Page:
HOW MUCH impact is being made?
Measuring impact and linking it to financial returns is what many investors and entrepreneurs are still struggling with. Startup Bangladesh Limited and SBK Tech Ventures, two of the biggest investors in the country, are still in the process of developing ways to measure impact and link them to Key Performance Indicators (KPIs), which then feed into the financial returns. Currently, SBK Tech Ventures sets up KPIs for each enterprise based on the type of impact they are setting out to make and assigns a third-party company to evaluate these KPIs. For example, impact metrics for a healthcare enterprise such as Praava Health include the number of patients served, as well as monitoring reports of their services conducted by a third party.
Measuring output-level data (e.g. the number of people reached/served) is certainly a good start. However, to create a more accurate understanding of the level of impact created, B-Briddhi goes beyond measuring outputs: It focuses on outcome-level metrics (e.g. health outcome improvement experienced by customers). Then, the catalytic financing transactions that B-Briddhi provides link financial incentives directly to this outcome-level performance. To give an example: For iFarmer, one of the key metrics was the level of reinvestment made into machinery from smallholder farmers as a result of financial support received from iFarmer. This outcome-level metric provides insights into the economic resilience of the farmers in the longer run and enables a more detailed understanding of the changes experienced by these customers, as opposed to just counting the number of customers served.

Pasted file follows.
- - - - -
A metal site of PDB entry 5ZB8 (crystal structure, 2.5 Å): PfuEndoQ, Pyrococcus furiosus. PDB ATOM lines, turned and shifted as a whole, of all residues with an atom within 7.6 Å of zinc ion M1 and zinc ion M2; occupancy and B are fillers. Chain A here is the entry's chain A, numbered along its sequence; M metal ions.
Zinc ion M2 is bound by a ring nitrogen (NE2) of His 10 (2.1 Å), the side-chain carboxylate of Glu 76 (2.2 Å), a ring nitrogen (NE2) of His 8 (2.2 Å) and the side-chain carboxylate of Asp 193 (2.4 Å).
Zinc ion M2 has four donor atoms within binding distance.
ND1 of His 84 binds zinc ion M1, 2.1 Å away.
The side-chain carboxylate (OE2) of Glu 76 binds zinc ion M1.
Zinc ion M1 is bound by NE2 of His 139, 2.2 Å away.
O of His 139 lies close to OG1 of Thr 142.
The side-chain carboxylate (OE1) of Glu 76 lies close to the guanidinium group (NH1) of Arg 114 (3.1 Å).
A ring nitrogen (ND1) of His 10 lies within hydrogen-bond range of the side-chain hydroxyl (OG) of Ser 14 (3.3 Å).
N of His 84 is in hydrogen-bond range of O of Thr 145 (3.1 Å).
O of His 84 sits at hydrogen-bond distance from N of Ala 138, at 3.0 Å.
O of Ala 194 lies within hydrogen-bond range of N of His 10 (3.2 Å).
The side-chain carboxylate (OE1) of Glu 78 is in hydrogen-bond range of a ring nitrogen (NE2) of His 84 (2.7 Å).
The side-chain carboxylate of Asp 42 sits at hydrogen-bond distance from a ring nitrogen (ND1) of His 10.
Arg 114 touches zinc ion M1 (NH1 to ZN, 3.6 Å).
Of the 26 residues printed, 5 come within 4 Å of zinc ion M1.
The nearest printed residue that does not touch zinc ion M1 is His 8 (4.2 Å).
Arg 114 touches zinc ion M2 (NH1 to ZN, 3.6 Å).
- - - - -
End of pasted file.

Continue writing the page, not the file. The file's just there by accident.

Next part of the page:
While impact investing remains a nascent landscape in Bangladesh, the CEO of iFarmer, Fahad Ifaz, emphasized the importance of investing in the IMM capacities of the companies. For enterprises that want to raise impact investment, it is key to invest in resources to identify and quantify their impact. This may require setting up and developing the skills of a team dedicated to impact measurement at the company level. In fact, some internationally leading impact investors do provide assistance to their entrepreneurs in building up their IMM systems in order to facilitate the growth of their portfolio companies.
Measuring output-level data (e.g. the number of people reached/served) is certainly a good start. However, to create a more accurate understanding of the level of impact created, we need to go beyond and start measuring outcome-level metrics.
What is most important to take away from this event?
As also verified by recent research, investors do indeed care about impact when it comes to their investment decisions. Yet they need to care more and plan better on how to optimize the impact. A crucial step on this journey is finding a framework to evaluate HOW MUCH impact is being made by the enterprise. B-Briddhi can support this step: by equipping the ecosystem with knowledge and skills in identifying, collecting, and measuring meaningful impact data. The networking event served as a great opportunity for venture capitalists, angel investors, banks, financial institutions, ecosystem builders, and startups, to collaborate, discuss and reflect on the importance of defining and measuring impact.
Now let’s get serious about the impact in impact investing!